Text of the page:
I came across a copy of W.S. Merwin’s Lament for the Makers. It’s an anthology about the size of a 45rpm record, constructed as an elegy for some of the poets Merwin admired. The work of these poets—twenty three of them—comprises the anthology. It’s a nice basis for a book; embodying the title poem lends it certain come-to-life vividness.
Constrained by brevity of lives and of presentation, he chooses unexpectedly from mostly familiar poets. Sylvia Plath’s “Words,” for example, caught my eye on the first flip-through. For Dylan Thomas, he offers “A Refusal to Mourn the Death, by Fire, of a Child in London.”
I didn’t know the poem myself, but right away the title indicated that it was going to be a difficult one to pull off. Dylan Thomas manages it. I found myself in the surprising position of reaching for an anthology to read more Dylan Thomas—it had been awhile.
Michael Robbins writes of Dylan Thomas’s work that “self-seriousness is the major trope” (the whole short piece is worth reading). But in “A Refusal to Mourn the Death, by Fire, of a Child in London,” Dylan Thomas enacts a kind of stepping down from proclaiming. He reveals a flip-side of self-consciousness. He sort of contrasts himself.
Self-seriousness, meanwhile, to use Robbins’ more specific term, is seductive. As such, as a writer’s writer, Dylan Thomas can lure one into imitation—big mistake. Perhaps a writer-reader, from a conscious stance—at least specifically avoiding imitation—can use, burn, that intense energy, and produce something different.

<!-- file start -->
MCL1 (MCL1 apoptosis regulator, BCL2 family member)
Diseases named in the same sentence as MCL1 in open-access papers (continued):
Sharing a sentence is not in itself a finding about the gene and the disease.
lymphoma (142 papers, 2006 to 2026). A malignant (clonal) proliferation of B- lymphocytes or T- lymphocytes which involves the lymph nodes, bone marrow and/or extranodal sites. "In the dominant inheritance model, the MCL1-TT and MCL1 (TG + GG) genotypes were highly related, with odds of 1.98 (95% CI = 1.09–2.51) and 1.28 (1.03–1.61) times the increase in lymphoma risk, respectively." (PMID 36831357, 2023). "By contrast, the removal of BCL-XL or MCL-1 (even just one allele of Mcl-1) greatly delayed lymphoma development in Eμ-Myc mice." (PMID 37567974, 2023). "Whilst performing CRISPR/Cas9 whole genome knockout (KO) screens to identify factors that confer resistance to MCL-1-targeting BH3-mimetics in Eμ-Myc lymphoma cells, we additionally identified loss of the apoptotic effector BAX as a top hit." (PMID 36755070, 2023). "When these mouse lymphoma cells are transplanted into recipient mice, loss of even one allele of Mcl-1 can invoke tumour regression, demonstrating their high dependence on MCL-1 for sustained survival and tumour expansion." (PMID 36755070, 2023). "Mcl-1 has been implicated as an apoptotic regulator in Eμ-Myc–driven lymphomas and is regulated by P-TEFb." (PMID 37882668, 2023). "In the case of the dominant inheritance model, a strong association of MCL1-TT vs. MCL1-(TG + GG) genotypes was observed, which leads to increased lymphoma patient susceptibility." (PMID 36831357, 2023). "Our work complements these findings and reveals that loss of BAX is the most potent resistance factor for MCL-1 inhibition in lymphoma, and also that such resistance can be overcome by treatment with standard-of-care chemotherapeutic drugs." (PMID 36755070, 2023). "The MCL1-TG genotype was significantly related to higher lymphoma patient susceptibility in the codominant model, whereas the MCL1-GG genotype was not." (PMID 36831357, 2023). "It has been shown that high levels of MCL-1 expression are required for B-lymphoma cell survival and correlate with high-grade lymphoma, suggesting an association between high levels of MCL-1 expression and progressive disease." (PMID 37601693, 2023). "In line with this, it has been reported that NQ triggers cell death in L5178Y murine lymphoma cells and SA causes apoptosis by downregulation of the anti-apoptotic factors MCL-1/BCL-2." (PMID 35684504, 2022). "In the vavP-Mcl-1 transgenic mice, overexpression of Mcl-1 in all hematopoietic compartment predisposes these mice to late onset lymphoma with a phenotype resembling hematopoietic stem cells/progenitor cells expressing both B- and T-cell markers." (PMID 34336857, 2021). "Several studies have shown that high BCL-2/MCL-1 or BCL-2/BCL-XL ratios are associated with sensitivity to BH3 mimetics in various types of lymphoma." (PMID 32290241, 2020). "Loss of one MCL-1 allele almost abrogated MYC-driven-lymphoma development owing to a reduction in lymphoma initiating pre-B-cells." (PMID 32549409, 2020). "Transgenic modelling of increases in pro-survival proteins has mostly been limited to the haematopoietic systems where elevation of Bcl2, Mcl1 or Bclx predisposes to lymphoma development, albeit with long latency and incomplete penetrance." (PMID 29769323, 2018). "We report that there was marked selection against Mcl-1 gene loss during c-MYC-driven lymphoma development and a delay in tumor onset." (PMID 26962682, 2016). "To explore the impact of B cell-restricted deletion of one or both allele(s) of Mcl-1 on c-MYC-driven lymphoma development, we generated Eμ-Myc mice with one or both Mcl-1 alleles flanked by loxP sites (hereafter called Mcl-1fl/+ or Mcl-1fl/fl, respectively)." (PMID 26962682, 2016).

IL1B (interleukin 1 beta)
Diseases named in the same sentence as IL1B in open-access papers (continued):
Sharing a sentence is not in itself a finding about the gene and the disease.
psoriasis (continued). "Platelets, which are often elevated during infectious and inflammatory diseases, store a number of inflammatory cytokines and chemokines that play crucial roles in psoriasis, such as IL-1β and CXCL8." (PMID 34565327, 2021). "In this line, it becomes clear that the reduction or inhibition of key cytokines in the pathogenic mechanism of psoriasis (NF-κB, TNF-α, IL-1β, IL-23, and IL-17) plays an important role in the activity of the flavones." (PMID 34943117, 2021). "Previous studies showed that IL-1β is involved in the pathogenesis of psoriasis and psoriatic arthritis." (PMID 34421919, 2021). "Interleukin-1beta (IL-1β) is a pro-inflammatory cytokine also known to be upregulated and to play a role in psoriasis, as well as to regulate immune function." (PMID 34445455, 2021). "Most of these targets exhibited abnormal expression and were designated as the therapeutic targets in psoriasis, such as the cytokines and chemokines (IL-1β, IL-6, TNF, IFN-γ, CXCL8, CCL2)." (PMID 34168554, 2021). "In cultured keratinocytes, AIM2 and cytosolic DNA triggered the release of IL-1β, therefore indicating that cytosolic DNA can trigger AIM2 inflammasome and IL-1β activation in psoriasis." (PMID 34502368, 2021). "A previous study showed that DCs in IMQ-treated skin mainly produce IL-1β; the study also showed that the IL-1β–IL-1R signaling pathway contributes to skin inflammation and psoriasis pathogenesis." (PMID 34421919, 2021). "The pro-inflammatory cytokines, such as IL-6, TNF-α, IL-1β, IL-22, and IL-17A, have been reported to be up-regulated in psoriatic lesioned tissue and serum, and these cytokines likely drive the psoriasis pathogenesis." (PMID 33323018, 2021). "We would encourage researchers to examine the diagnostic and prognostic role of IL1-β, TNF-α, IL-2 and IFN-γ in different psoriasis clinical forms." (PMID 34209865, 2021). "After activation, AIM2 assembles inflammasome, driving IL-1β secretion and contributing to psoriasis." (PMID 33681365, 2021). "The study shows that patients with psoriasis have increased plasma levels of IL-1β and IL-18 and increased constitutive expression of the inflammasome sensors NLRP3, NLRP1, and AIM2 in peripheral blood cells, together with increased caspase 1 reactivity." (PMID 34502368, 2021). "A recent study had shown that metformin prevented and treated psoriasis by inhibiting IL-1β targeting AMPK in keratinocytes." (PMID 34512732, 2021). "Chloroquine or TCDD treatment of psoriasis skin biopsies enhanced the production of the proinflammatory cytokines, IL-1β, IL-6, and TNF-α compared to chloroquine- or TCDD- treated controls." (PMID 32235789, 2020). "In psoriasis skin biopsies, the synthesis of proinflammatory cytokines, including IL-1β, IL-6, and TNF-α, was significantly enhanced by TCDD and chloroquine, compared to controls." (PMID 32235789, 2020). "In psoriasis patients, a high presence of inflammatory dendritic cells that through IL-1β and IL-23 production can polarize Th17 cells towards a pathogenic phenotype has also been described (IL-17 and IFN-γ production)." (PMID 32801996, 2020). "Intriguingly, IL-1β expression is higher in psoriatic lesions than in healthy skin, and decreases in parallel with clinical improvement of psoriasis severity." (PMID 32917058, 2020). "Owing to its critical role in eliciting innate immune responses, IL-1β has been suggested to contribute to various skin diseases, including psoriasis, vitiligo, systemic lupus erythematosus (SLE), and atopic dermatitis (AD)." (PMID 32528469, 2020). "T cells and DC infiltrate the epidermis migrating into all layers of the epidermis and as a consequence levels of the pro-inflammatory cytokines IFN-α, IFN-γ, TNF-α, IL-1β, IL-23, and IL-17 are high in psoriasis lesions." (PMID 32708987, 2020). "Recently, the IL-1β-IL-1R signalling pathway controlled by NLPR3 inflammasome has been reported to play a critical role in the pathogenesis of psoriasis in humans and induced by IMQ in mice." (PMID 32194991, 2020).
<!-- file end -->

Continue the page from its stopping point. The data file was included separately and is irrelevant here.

In any case, so prompted, I turned around and wrote some prompts.
I might add one: create a selection of poets to anthologize, and explain your selection. Attempting to do that in a poem, as Merwin does, would be a real challenge, I think, especially for more than about seven of them*. But if you truly adore (or mourn) the poets you chose, it might work wonderfully.
First read Dylan Thomas’ poem “The Force That through the Green Fuse Drives the Flower.”
In a letter, Thomas wrote: “I make one image…let it breed another, let that image contradict the first, make, of the third image bred out of the other two together; a fourth contradictory image, and let them all within my imposed formal limits, conflict. Each image holds within it the seeds of its own destruction, and my dialectical method, as I understand it, is a constant building up and breaking down of the images that come out of the central seed, which is itself destructive and constructive at the same time…” (as quoted in The Norton Anthology of Modern Poetry).
The first stanza of the poem illustrates this technique, a complete ‘seed cycle’ within a formal limit:
"The force that through the green fuse drives the flower
Drives my green age; that blasts the roots of trees
Is my destroyer..."
Write a poem using this technique, or a variant of it.
Adjust compression (the spacing of the contrasted elements) as needed and experimentally. Also, adjust the formal constraint (rhymes, stanza shape), or jettison it entirely.
Less Death’s Dominion
First read “And Death Shall Have No Dominion.”
Write a poem so unexpected, that death shall have no dominion in it at all. The goal is to strain (or non-strain) to write not only with freshness (a familiar goal that in and of itself seems to yearn towards a writerly "death shall have no dominion" on its own), but literally to create an open, clear, deathless field or vista or space in which everybody has a star “at elbow and foot.” Is it possible?
The interesting thing about Dylan Thomas’ poem “And Death Shall Have No Dominion” is the extent to which death does have dominion in it.
For this exercise, however, the poem should be different; death will have no dominion in it, not even in paradox. It will be a poem from another world.
* See the notion of "The Magical Number Seven, Plus or Minus Two," which suggests that humans can hold onto about seven new concepts at a time.